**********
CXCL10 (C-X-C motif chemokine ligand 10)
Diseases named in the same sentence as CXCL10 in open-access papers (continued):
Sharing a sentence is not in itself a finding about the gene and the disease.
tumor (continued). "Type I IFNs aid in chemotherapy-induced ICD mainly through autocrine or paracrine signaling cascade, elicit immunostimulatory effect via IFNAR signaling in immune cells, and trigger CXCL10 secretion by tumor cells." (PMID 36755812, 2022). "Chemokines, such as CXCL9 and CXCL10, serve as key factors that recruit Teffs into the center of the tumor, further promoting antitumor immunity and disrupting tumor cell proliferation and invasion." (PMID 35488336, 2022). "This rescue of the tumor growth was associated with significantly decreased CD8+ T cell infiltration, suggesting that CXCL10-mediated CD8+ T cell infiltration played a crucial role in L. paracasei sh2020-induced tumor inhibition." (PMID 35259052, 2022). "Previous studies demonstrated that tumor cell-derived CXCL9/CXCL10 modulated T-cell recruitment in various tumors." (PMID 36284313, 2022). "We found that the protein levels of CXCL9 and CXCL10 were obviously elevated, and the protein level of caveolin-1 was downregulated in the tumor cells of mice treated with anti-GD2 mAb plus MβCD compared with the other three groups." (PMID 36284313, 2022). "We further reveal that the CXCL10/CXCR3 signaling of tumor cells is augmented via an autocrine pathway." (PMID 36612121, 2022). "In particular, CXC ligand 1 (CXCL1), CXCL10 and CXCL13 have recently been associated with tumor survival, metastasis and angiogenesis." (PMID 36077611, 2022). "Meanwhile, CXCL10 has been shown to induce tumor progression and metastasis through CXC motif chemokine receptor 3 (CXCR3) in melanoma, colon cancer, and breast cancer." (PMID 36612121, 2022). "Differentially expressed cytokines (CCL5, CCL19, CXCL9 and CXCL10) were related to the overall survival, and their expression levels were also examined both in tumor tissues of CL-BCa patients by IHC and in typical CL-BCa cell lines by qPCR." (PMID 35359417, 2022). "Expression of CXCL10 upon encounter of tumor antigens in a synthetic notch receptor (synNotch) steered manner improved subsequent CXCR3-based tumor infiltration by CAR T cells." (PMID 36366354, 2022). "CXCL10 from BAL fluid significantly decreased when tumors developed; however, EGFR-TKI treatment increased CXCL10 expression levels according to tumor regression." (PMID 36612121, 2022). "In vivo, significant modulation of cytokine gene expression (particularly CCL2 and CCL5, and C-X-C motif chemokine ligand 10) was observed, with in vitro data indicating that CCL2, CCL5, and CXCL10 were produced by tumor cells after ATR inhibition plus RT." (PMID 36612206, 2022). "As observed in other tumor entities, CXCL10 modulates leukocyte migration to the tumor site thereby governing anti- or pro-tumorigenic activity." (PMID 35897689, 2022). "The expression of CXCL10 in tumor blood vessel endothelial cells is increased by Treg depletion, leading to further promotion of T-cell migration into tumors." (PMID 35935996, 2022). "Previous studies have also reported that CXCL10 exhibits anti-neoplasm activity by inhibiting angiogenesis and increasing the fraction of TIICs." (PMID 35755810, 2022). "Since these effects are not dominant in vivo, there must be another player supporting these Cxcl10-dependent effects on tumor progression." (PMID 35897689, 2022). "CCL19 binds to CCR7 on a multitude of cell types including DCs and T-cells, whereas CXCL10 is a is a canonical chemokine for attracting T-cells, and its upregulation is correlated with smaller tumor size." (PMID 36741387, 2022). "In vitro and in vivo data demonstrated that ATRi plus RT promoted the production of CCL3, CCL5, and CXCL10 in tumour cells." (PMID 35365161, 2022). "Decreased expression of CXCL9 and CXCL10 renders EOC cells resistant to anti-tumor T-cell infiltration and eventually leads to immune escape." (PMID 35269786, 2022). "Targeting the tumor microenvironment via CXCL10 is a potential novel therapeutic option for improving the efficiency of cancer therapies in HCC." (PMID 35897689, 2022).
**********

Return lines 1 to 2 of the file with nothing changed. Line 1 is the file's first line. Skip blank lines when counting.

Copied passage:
CXCL10 (C-X-C motif chemokine ligand 10)
Diseases named in the same sentence as CXCL10 in open-access papers (continued):